The City Council’s Response to the Mayor’s Preliminary Budget for Fiscal Year 2011i
The Mayor’s Preliminary Budget for FY 2011 was released in the context of an unusual degree of uncertainty.On the one hand, the economic recession – nationally, the worst in 8 decades – appears to behitting bottom. However, given the wrenching dislocations in the housing market and financialservices industry, the recovery seems likely to be much slower than is typical, with employment levels not projectedtoreach their2008 peak before 2013.The bottoming out of the economy is in part due to the federal government’s rescue of majorfinancial institutions, which, combined with extremely low interest rates, has led to a record-breaking year for Wall Street profits. As a result, the Mayor’s preliminary budget projected higherrevenues – up$1.8 billionin2010, comparedtotheAdoptedbudget.Nonetheless, like employment, tax revenues are projected to recover only slowly after dropping 7percent in2009, reachingtheir 2008level in2011.
The combination of higher revenues, a PEG program totaling $484 million this year, and the use of reserves and other resources, has yielded a $2.9 billion surplus for 2010, which would be used tohelp close next year’s gap. It is worth noting that two-thirds of the $4.5 billion 2011 budget gapprojected as of November would be closed using the surplus, while only $1.5 billion are 2011actions – primarilythe $1.1 billionPEG program.Finally, the Preliminary Budget comes against the backdrop of a severe fiscal crisis at the Statelevel. At the time the budget was released, the State Division of the Budget projected the State’sbudget shortfall at $500 million for the current State fiscal year and $8.2 billion for the comingyear. The Governor’s Executive Budget for FY 2010-2011, released 9 days prior tothe PreliminaryBudget, proposed actions that the Mayor’s Office of Management and Budget projected would leadto a $1.3 billion additional shortfall in the City’s FY 2011 budget. Although the final outcome of negotiations between the Governor and the Legislature will likely be somewhat more favorable tothe City, both the Mayor and the Council recognize that the Executive Budget will have to addressan additional gap. On March 23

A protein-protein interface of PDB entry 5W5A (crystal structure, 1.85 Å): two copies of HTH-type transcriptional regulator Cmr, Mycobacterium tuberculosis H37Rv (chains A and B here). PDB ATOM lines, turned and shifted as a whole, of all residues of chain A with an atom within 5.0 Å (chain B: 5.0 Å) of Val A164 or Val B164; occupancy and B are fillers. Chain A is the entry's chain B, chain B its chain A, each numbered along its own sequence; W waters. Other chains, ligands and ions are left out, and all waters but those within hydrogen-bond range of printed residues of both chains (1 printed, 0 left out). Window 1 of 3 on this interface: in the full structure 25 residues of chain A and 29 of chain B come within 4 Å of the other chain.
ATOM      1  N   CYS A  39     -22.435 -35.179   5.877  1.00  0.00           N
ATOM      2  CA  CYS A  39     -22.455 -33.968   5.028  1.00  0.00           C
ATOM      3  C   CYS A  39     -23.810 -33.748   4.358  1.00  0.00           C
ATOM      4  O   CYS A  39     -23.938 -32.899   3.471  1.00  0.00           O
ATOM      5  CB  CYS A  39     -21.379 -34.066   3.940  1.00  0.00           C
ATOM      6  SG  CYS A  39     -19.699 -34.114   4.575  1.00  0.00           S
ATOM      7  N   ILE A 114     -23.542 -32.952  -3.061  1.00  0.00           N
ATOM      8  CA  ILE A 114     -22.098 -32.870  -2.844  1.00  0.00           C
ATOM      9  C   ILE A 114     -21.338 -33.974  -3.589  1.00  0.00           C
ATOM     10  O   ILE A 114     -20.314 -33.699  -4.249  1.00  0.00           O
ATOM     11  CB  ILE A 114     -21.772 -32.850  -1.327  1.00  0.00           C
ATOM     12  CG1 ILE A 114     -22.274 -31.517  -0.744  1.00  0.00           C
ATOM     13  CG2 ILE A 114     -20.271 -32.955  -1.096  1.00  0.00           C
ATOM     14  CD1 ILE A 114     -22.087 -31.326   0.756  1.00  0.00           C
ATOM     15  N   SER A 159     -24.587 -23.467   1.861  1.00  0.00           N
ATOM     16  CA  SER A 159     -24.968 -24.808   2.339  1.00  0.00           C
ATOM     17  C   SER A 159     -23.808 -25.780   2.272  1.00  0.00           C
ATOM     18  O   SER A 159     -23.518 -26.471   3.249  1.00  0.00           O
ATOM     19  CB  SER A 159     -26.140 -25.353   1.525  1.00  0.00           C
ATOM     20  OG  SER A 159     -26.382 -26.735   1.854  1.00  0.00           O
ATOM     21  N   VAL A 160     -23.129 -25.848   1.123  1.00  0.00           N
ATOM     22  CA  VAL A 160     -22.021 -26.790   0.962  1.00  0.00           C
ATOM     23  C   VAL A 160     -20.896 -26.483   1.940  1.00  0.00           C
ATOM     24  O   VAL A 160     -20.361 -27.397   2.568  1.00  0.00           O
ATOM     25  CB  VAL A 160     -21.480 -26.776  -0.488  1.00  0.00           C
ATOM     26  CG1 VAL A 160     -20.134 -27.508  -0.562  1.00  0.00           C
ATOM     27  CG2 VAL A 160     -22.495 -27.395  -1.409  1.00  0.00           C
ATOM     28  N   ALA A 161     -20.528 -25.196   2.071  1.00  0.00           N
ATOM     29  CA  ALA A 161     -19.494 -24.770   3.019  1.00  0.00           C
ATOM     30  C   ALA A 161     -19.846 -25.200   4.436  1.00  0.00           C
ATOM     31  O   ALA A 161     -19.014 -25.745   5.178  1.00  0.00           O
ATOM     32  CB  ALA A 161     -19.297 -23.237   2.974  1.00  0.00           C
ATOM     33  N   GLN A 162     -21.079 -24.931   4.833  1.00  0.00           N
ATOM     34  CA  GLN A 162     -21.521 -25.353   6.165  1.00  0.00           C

, the budget director instructed City agencies to prepare foradditional cuts totaling 3.6% for uniformed agencies and 7.2% for all other agencies. TheEducation Department budget faces a $493 million cut in State aid that the City does not anticipatebeingabletoclose withCityfunds.These circumstances make developing a response to the Mayor’s Preliminary Budget particularlychallenging. It is clear that, even without further cuts, Council Members are deeply concernedabout the impacts of the Preliminary Budget on public safety, education, and social services. Anyfurther cuts cannot follow the “across-the-board” approach taken so far. Already, because thePreliminary Budget PEG program ignores the Council’s restorations to the public libraries, CUNY,Aging, Cultural Affairs, and other agencies, FY 2011 cuts tothese agencies risk crippling key publicservice areas. The Council urges the Mayor to consider this in preparing the Executive Budget.The Office of Management and Budget must also provide the Council with the analysis of the
Withoutthe changes inproperty,sales and business taxes donein2009 and 2010itwouldbe 2013 beforetaxrevenues returnedtotheir2008level.